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Letter to The Honorable Harry Reid, Majority, Leader United States Senate and The Honorable Max Baucus, Chairman, Senate Finance Committee

Senator Feinstein Leads 17 Senators in Forceful Call for Renewable Energy Grant Program Extension

U.S. Senator Dianne Feinstein (D-Calif.) today led a group of 17 senators in calling for the Treasury Grant Program to be included in tax legislation. The Treasury Grant Program, responsible for $18.2 billion in clean energy investment, will expire at the end of the year.

The senators write that they "will have difficulty supporting tax legislation currently being drafted for Senate consideration that fails to include an extension of the Treasury Grant Program."

Below is the text of the letter sent by the 17 senators:

December 9, 2010

The Honorable Harry Reid The Honorable Max Baucus
Majority Leader Chairman
United States Senate Senate Finance Committee
Washington DC 20510 Washington, DC 20510

Dear Majority Leader Reid and Chairman Baucus:

We are writing to express that we will have difficulty supporting tax legislation currently being drafted for Senate consideration that fails to include an extension of the Treasury Grant Program (TGP). The Treasury Grant Program allows renewable energy developers to claim tax incentives directly. It is rightly credited with maintaining growth in the renewable energy sector in the midst of an economic downturn. If Congress allows taxes to rise on renewable development, momentum would be lost and the growth of renewable energy would be jeopardized.

The TGP has supported around $18.2 billion in clean energy investment to build 8,600 megawatts of renewable energy generation so far. To date, 1,465 projects have come online nationwide, and hundreds more have broken ground. As a result, our nation is slowly weaning itself off imported fuels, cleaning our air, reducing greenhouse gas pollution and creating jobs. In recent years the success of TGP has led to the creation of more wind energy capacity than any other type of power generation.

Furthermore, without the TGP, banks are able to extract a significant portion of the renewable energy tax credits' value from renewable energy companies. A grant or direct pay program gives renewable energy companies 100% of the government support, instead of diverting much of the value into the already deep pockets of big banks.

The impact of this program on the clean energy economy has been enormous. A study by Lawrence Berkeley National Laboratory found the wind energy projects that were made possible by the TGP were responsible for more than 55,000 jobs. Another study by EuPD Research, an independent consulting firm, projects a two-year extension of TGP would mean 65,000 more jobs in the solar industry and enough energy to power 1.2 million homes.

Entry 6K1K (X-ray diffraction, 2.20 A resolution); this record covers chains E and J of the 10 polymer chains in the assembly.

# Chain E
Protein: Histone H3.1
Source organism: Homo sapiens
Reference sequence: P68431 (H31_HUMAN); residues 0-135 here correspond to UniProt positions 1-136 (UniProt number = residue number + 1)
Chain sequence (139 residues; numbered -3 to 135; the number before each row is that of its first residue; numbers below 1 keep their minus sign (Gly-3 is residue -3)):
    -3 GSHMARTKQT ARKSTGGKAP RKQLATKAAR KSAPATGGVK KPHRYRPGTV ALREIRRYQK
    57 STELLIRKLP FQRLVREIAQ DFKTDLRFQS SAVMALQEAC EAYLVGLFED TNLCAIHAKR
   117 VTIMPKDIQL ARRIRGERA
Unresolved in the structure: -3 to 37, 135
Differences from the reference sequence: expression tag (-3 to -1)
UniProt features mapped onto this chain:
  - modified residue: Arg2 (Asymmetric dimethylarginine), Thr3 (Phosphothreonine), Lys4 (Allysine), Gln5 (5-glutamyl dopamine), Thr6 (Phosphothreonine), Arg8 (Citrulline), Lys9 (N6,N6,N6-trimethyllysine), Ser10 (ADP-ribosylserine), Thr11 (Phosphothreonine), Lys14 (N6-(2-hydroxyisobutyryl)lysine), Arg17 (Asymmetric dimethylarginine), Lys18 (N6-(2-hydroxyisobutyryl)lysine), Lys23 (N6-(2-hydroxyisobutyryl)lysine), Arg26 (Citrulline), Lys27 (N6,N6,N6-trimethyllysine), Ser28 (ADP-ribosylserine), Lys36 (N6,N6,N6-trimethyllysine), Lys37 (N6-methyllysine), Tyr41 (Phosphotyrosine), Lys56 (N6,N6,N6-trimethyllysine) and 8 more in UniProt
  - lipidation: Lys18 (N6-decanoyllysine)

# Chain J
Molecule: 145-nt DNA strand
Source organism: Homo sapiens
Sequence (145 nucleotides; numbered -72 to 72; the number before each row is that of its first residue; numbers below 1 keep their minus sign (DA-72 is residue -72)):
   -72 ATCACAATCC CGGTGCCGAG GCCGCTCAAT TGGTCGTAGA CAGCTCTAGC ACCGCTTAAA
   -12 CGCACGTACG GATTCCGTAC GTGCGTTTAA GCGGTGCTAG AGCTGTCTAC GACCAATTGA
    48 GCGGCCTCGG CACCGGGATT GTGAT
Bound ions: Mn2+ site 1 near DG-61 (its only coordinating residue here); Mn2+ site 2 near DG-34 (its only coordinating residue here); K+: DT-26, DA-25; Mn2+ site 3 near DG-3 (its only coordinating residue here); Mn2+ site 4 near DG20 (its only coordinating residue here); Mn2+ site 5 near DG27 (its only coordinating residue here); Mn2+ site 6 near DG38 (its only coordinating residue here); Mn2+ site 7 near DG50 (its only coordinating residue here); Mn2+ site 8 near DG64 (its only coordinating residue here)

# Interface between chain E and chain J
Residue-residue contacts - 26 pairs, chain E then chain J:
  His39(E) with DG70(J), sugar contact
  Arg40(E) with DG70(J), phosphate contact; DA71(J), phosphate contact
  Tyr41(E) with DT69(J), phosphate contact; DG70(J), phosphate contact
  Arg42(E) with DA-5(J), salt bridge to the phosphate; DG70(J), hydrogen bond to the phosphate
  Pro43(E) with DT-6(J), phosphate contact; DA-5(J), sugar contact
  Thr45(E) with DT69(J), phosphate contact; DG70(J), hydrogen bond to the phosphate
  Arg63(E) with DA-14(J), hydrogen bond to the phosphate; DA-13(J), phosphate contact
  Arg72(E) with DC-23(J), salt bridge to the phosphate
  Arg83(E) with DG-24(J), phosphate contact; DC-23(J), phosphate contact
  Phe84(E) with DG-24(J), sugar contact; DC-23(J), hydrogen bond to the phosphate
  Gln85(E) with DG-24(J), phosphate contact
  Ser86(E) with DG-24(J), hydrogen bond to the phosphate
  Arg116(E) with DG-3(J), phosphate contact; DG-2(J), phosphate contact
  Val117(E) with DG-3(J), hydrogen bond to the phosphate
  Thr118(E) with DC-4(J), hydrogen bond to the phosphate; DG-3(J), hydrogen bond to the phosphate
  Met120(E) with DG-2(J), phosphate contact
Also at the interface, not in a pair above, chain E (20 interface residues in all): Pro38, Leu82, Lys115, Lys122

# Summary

Before the economic meltdown, developers were able to form "tax equity partnerships" with Wall Street banks to take advantage of clean energy tax incentives. But the banking crisis meant the $8 billion tax equity market seized up. The Treasury Grant Program is the only reason the renewable energy industry expanded instead of freezing.

Unfortunately, without the TGP or the creation of a direct payment option as proposed by Senator Baucus in the Middle Class Tax Cut Act of 2010, renewable energy development is forecast to dramatically suffer in 2011. A survey of all the leading banks that dominate the tax equity market shows that an expiration of TGP would result in a 56 percent decline in total financing available for renewable energy this coming year.

As you know, the TGP did not create a new federal incentive program. Instead, it allowed clean energy projects to make use of existing investment and production tax incentives. We ask for you to add an extension of the Treasury Grant Program, as proposed in the Renewable Energy Incentive Act, or the direct payment option as proposed by Senator Baucus in the Middle Class Tax Cut Act of 2010, to the final tax legislation considered by the Senate.

Thank you in advance for recognizing the urgency of growing the green energy economy.

Sincerely,

Dianne Feinstein
Maria Cantwell
Mark Udall
Mark Begich
Patty Murray
Chris Coons
Barbara Boxer
Ron Wyden
Tim Johnson
Patrick Leahy
Ben Nelson
Chris Dodd
Sheldon Whitehouse
Tom Udall
Robert Menendez
Jeff Merkley
Byron Dorgan


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